The big issue to me, and one I have brought up before, one that republicans NEVER talk about, is the income on those tax breaks on wealth disparity in the country. Income disparity has been increasing in this country since Reagan. And I think it is high time that we look at the effect of his tax code restructuring and the effect it has had on regular people. Those tax reforms did a great job of concentrating wealth in the hands of a limited few. Bush's tax cut did one further.
The fact that people are willing to argue that somehow concentrating wealth into fewer and hands is at all a good idea, just makes me want to bang my head against a wall.Reason obeys itself; and ignorance does whatever is dictated to it.
October 27th, 2010, 01:41 PM #11
Concentrating wealth isn't a good idea in itself, but neither is wealth redistribution...I don't like signatures.
October 27th, 2010, 01:54 PM #12
Wealth redistribution at all income levels is a fact of life, and you'll just need to get over it. The tax revenues that the government brings in are sent to programs that benefit people other than you. Paying for roads is a form of wealth redistribution. Though problems tend to arise when influential people wiggle out of their obligation to pay their fair share, leaving the bill for people who are less capable to shoulder a greater burden.
I'd still like to know what programs should be cut to balance out $4 trillion worth of tax cuts over the next decade. The federal budget is here if you're interested in knowing what your options are.
October 27th, 2010, 02:07 PM #13
Well, if you look at 2010 receipts, it is $2.381 trillion. If you go back to 2007 expenses (before all of the wild and crazy stimulus packages, obamacare, etc), it is $2.8 trillion. I used the 2007 number as it provides proof that with a functioning government (that happened to work fine for most of us in 2007), and today's expenses you can still balance the budget with just a little fat trimming. If you don't even want to trim the fat, then you can increase taxes by 1/8 of the proposed $4 trillion and still balance the budget....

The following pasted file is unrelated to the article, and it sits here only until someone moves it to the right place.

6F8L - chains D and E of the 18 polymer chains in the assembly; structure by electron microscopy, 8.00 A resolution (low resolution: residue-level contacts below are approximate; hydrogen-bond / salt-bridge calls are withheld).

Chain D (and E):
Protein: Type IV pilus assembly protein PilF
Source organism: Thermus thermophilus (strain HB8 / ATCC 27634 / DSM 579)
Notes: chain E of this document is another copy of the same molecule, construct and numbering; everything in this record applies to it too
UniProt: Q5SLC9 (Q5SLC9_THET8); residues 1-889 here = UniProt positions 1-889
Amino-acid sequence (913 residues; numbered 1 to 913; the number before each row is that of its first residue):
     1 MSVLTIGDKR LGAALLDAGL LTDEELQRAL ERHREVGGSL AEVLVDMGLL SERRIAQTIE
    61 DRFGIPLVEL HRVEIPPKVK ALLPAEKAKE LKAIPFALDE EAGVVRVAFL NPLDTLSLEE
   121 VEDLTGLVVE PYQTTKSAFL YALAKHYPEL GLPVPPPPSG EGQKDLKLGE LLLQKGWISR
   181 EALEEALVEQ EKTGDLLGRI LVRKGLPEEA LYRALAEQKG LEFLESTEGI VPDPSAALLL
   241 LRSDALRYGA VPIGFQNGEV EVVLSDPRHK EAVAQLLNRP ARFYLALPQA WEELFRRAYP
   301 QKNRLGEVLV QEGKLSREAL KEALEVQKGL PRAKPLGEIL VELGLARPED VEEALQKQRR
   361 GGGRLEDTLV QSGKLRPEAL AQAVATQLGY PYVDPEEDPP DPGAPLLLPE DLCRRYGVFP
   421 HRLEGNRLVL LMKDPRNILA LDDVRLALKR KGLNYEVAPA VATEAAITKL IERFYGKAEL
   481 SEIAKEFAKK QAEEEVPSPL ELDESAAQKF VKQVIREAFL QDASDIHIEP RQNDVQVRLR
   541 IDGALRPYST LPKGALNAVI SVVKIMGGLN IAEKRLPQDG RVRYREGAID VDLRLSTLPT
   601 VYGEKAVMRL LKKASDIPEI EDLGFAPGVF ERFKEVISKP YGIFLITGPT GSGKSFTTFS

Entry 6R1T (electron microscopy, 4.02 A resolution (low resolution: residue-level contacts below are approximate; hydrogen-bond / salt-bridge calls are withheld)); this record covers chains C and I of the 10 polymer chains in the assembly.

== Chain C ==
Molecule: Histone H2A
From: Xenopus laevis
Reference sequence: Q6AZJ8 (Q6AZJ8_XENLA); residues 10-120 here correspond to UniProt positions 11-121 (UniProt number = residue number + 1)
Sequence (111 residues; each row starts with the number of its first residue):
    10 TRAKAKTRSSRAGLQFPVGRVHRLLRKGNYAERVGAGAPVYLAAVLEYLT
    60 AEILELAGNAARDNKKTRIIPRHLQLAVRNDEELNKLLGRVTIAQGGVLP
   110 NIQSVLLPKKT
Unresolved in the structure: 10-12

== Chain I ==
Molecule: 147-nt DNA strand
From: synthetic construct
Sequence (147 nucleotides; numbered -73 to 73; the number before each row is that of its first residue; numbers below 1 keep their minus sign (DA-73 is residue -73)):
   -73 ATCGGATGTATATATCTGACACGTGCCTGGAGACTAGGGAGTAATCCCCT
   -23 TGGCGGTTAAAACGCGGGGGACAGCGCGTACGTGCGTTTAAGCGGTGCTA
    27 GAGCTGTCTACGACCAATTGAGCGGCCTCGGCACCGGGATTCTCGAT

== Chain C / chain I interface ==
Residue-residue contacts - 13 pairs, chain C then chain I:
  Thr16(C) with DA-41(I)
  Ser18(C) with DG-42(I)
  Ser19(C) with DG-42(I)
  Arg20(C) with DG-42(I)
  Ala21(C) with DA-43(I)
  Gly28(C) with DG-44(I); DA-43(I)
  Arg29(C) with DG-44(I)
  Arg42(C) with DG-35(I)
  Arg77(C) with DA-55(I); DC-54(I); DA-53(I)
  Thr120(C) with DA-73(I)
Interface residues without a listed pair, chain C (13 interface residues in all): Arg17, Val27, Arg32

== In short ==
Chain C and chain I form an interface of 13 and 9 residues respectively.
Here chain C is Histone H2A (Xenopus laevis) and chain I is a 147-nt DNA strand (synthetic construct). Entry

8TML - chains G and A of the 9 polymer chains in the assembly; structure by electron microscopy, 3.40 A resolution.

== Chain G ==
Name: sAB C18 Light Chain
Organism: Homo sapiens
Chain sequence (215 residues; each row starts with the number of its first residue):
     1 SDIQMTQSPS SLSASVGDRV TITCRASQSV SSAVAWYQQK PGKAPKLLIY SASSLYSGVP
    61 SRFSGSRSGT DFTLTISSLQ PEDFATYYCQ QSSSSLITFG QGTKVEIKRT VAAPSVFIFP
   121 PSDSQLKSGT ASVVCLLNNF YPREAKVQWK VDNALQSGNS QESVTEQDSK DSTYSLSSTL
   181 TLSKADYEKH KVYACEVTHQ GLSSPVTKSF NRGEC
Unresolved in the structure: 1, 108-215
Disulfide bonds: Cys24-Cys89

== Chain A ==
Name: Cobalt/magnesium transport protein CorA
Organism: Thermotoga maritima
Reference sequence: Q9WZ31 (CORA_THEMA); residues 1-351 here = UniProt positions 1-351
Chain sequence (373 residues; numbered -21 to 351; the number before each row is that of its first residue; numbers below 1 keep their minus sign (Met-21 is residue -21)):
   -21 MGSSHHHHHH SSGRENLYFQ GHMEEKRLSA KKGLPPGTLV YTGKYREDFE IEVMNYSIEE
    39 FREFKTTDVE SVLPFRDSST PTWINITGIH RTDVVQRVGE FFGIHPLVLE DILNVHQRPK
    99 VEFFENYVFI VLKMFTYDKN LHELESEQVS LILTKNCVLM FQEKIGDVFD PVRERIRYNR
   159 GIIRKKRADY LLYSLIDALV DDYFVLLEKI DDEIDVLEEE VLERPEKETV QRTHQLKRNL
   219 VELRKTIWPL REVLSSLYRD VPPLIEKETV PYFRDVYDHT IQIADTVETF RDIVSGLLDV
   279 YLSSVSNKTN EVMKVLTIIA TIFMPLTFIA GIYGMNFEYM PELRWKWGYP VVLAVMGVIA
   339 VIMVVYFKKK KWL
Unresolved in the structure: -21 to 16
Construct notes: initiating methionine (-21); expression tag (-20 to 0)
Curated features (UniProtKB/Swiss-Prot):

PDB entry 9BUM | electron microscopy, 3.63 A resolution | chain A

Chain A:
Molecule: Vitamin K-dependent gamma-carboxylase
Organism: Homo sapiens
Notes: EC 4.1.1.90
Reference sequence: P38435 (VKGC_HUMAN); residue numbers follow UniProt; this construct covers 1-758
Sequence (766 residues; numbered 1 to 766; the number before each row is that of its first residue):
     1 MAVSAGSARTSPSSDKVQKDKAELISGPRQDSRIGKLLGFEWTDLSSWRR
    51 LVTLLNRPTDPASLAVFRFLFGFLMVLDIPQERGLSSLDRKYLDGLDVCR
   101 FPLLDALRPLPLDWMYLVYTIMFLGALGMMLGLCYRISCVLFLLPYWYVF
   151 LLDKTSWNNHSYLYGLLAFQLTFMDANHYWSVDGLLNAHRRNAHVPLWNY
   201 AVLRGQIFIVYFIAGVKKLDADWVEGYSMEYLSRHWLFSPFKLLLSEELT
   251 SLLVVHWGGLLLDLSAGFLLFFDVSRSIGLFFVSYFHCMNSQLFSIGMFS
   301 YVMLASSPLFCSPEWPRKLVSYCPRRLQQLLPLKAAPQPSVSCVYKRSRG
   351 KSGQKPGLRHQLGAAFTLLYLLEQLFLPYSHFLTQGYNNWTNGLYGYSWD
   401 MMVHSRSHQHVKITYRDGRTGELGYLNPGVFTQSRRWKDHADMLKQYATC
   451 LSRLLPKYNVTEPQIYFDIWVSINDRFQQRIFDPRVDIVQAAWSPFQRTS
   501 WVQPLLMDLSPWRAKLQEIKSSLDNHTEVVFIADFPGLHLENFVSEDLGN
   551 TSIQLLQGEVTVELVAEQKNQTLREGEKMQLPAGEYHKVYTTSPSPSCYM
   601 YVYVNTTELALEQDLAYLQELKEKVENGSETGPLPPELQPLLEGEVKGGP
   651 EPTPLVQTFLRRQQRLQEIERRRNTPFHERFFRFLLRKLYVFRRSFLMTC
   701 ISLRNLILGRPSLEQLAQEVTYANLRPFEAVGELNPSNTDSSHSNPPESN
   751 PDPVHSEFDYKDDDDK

Surprisingly (or not), unemployment and welfare costs make up 3/5 of that deficit. Uncollected taxes (probably from all of the politicians? )would cover the rest. Now getting rid of unemployment and welfare entirely would not be a good idea, especially in this economy. But it can be put on a diet. The resulting deficit could be overcome by removing pork-filled riders and earmarks that don't benefit society.
Now, if you want to make an argument that the tax break should not extended, and the extra money should be used to pay down the national debt, that is a very different story. But as it is being described, many of us see the government taking trillions of dollars from us, and just spending it on more... If they get an extra $4 trillion dollars, is that going to be used to pay down the debt? More than likely unemployment will be extended again, as will welfare, as well obamacare, etc, until all of that money AND MORE is spent again...I don't like signatures.
October 27th, 2010, 02:16 PM #14CBO: Obamacare Would Cost Over $2 Trillion
President Obama, Speaker Pelosi, and their allies, are cheerfully citing “ten year” costs of $940,000,000,000.00 — apparently believing this to be a far more palatable figure than $1 trillion. But even this colossal tally is like the introductory price quoted by a cell phone provider. It’s the price before you pay for minutes, fees, and overcharges — and before the price balloons after the introductory offer expires.
For a variety of reasons, this tally doesn’t remotely reflect the bill’s real ten-year costs. First, it includes 2010 as the initial year. As most people are well aware, 2010 has now been underway for some time. Therefore, the CBO would normally count 2011 as the first year of its analysis, just as it counted 2010 as the first year when analyzing the initial House health bill in the middle of 2009. But under strict instructions from Democratic leaders, and over strong objections from Republicans, the CBO dutifully scored 2010 as the first year of the latest version of Obamacare. If the clock were started in 2011, the first full year that the bill could possibly be in effect, the CBO says that the bill’s ten-year costs would be $1.2 trillion.